09 Oct 2015 – Thomas Coleman

Thomas Coleman

Thomas Coleman

Thomas Coleman was born 2 Jan 1901 in Mobile, AL.  He met Isabel in Chicago, and she became the love of his life.  I’m not sure where they married, but he took the train to Mobile to introduce his new wife to the family.  Isabel was so light-skinned, she passed for white and they made her ride in the front of the train.  Thomas went to the back of the train.

Thomas Coleman worked as a Pullman Porter on the Gulf, Mobile and Ohio (GM&O) Railroad.  He directed guests to their rooms in the Pullman car, served drinks, cleaned, and helped people with their luggage.

 

Library of Congress Pullman porters, known for their white jackets, played an important role in luxury train travel for a century.

Library of Congress Pullman porters, known for their white jackets, played an important role in luxury train travel for a century.

The A. Philip Randolph Museum, in Chicago, is dedicated to preserving the history of Pullman Porters.  Check out Legacy of Pullman Porters video.  Put your cursor over the video and press the play button.  The ABC Newscaster, Robin Roberts, did the video interview, and it’s worth the view!

When my Mother moved to Chicago for better employment, she initially lived with Aunt Elouise, then she moved into an apartment near 68th and Stoney Island.  Alice Coleman phoned her granddaughter (my Mom) to let her know that her brother, Thomas Coleman (Uncle Tommie), also lived in Chicago.  Alice called Uncle Tommie and found out that she literally lived around the corner from her uncle!  It was less than a block away!  This was perfect because she could use a trusted family member to help keep the children.  Aunt Isabel baby sat for my family for a few years.  Following is a picture of Aunt Isabel with us kids.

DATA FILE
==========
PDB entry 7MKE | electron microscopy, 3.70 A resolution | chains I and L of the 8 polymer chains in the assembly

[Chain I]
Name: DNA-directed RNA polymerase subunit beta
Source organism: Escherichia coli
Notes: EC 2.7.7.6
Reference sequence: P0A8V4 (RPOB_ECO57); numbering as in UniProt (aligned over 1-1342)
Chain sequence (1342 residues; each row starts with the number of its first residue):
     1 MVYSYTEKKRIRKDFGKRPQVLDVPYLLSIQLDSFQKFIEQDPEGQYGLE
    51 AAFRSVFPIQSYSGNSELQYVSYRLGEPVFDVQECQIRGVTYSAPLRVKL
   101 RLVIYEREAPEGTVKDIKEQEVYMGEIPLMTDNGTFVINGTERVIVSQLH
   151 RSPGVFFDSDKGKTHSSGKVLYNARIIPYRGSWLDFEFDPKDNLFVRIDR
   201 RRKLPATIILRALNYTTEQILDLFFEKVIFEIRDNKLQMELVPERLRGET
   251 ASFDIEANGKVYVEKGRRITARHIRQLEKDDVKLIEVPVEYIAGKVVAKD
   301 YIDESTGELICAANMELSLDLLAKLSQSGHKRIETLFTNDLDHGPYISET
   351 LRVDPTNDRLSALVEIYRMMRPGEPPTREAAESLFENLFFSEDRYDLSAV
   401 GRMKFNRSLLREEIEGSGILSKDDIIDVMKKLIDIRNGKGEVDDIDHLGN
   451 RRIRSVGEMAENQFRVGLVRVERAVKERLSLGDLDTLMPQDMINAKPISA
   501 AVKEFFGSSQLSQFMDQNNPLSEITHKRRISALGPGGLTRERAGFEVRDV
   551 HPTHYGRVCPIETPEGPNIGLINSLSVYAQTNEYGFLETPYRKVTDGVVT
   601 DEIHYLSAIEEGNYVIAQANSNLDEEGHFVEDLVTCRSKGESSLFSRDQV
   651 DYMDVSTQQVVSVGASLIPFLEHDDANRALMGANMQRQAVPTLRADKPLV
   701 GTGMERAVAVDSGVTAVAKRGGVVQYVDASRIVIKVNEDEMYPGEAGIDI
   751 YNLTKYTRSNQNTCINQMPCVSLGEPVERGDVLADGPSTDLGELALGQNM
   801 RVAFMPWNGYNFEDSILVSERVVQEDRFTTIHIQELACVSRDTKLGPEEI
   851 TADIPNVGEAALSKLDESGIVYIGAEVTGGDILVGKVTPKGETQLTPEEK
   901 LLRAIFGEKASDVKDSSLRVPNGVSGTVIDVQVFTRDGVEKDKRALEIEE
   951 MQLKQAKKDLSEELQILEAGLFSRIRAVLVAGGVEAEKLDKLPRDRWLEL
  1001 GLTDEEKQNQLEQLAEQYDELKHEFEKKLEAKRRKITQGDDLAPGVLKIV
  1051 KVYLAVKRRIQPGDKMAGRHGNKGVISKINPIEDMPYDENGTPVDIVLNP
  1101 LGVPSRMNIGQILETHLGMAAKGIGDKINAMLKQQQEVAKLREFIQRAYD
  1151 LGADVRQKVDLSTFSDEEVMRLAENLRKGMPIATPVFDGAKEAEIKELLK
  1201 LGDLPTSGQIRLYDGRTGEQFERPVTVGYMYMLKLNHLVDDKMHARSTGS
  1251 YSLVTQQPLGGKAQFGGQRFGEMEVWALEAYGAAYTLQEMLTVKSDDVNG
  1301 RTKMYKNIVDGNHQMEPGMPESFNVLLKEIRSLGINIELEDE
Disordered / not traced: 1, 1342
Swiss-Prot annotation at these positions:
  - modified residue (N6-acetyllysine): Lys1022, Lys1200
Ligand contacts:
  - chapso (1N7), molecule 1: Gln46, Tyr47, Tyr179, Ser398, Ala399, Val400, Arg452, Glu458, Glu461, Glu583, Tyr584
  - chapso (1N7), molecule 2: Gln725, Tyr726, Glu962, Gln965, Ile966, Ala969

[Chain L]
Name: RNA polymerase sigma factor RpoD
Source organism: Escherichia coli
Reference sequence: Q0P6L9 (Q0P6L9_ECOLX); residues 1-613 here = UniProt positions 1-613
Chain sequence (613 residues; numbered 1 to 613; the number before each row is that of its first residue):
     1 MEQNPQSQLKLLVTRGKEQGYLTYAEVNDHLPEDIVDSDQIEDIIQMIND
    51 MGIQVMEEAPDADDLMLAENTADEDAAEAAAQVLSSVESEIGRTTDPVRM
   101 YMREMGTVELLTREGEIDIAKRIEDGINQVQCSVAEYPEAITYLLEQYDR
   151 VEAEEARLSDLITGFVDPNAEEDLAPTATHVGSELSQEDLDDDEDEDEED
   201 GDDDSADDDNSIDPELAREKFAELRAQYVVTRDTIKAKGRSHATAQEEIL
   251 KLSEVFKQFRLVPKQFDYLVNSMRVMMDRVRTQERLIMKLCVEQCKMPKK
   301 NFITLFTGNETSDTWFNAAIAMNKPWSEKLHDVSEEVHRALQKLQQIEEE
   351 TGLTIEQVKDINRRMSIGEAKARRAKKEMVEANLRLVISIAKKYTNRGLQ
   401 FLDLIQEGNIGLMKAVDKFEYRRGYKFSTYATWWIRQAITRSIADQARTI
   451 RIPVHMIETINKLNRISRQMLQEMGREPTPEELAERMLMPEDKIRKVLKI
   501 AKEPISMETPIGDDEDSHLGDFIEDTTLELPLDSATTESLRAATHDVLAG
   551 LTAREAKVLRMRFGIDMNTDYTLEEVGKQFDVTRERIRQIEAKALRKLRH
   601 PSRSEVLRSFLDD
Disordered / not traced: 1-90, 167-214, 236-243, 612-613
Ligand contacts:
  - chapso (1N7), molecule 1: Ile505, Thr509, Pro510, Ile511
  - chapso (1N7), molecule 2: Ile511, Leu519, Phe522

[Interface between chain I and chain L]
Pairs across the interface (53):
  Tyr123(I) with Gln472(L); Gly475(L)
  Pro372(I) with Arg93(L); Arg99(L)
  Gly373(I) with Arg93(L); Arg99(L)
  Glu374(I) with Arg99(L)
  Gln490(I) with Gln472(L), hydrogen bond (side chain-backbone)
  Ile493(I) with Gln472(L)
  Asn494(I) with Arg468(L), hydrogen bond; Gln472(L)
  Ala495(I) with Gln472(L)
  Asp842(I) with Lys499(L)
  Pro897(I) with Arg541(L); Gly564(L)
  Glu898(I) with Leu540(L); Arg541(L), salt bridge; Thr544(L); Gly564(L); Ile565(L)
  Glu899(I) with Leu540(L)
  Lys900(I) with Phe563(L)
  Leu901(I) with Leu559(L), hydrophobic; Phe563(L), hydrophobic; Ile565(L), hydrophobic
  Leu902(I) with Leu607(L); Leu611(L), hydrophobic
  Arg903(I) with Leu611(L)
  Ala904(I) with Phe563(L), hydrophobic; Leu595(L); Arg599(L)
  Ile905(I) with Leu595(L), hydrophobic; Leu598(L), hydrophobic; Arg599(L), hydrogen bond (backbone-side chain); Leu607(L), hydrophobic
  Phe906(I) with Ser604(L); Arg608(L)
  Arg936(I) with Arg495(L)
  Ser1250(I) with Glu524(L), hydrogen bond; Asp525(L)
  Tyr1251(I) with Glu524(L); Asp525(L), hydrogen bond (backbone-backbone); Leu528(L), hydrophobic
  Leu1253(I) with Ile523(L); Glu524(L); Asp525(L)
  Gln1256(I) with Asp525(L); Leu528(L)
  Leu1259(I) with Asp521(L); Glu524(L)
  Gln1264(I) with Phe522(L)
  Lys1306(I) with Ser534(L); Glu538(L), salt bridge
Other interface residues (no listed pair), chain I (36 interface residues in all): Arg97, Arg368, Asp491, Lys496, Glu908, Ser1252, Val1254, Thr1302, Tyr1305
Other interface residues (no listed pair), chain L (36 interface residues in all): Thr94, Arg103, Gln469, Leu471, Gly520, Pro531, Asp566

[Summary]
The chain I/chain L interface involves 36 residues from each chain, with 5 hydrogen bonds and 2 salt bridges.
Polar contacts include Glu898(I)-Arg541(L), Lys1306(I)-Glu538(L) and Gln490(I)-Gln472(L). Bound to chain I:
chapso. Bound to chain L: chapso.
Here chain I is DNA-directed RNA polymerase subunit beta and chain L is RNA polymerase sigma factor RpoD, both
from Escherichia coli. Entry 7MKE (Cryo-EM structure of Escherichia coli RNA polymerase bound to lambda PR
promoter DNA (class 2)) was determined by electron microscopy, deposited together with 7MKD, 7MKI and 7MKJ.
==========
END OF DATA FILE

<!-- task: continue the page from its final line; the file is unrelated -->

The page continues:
Aunt Isabel in the center. From front to back: Jerald Green, Joletta Green, Joe Green, Elaine Davis, Debra Davis and Eva Davis.

Aunt Isabel in the center. From front to back: Jerald Green, Joletta Green, Joe Green, Elaine Davis, Debra Davis and Eva Davis.

I remember visiting their house.  They were always lively, and very entertaining.  Uncle Tommie died 26 May 1975, and Aunt Isabel died 16 September 1983, both in Chicago, IL.

Between The Dashes

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